'Milkshake duck', a word created in 2016 on Twitter, is the Macquarie Dictionary Word of the Year. Efforts to coin new words have a long history and were particularly in vogue in the 1980s.
We underestimate the power of language to divide and to bring people closer together, scholars say.
The world is becoming increasingly connected, but local accents still define who we are.
Perception of truth and lies changes between languages for bilingual speakers.
A sociolinguist wonders if they’ll ever be able to interpret the waves, high beams and middle fingers of human drivers.
Child sexual abuse is rising but there is still ignorance around how to speak to and support children who are badly in need of help.
We need to enter 2018 with a fresh set of expressions for the workplace.
In little more than a generation and a half we have become a more caring and inclusive society.
The Mississippi is characterised in America as male, while the Indians see the Ganges as female.
Between them, Kazakhstan's 18m people speak 117 languages but the country is opting for the Latin alphabet as it aims for wider global integration.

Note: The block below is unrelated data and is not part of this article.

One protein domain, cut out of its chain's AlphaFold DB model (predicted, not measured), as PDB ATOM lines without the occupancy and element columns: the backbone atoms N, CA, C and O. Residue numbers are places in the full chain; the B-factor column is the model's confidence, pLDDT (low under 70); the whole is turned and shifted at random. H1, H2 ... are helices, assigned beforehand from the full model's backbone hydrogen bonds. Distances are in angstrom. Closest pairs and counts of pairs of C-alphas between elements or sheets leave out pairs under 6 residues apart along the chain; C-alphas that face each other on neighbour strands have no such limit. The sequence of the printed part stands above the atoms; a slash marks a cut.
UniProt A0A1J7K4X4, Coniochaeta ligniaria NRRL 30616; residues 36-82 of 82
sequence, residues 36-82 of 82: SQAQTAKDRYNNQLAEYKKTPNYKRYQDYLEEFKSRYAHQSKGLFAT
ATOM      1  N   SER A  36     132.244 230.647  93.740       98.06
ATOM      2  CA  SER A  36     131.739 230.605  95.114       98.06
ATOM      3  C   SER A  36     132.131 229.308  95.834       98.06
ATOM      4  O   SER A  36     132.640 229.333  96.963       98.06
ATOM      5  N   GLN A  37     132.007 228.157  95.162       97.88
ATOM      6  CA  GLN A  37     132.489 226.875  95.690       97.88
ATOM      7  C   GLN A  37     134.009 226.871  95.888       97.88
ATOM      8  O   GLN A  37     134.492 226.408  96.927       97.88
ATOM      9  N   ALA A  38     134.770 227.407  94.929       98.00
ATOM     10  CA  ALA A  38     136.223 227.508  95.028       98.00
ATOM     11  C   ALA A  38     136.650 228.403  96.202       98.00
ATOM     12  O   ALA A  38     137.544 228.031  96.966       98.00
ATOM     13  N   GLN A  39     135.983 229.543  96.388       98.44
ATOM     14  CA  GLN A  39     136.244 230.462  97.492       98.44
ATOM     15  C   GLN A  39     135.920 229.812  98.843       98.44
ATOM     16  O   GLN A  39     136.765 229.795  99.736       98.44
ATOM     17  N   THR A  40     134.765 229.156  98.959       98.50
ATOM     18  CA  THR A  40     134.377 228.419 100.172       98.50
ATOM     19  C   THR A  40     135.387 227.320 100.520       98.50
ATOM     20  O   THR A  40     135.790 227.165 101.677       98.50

Attempts to change French grammar to make it more gender-blind have aroused the wrath of many conservatives.
Indonesian, an engineered language made in the time of colonialism, is "the envy of the multilingual world". But no one speaks standard Indonesian on the streets. Does anyone speak the language?
French is no longer taught as a European language representative of "French" culture in South Africa. New modes of teaching, learning and research speak to an inclusive Africanist agenda.
People across the globe all see millions of distinct colors. But the terms we use to describe them vary across cultures. New cognitive science research suggests it's about what we want to communicate.
New research gives weight to Noam Chomsky's idea of a universal language ability.
The word Squ-w has an innocent origin, but its use in English has long been derogatory and racist. Place names which use this word should be changed.
Extremists haven't always been associated with violence, or religious views.
To understand the full scale of the world's linguistic diversity, we should be thinking about languages and how speakers relate to them.
'If we can’t understand our rights, we have no rights.' But efforts are being made to rebalance the inequalities.
Careful how you talk about Brexit. People are making assumptions as soon as you've said the word.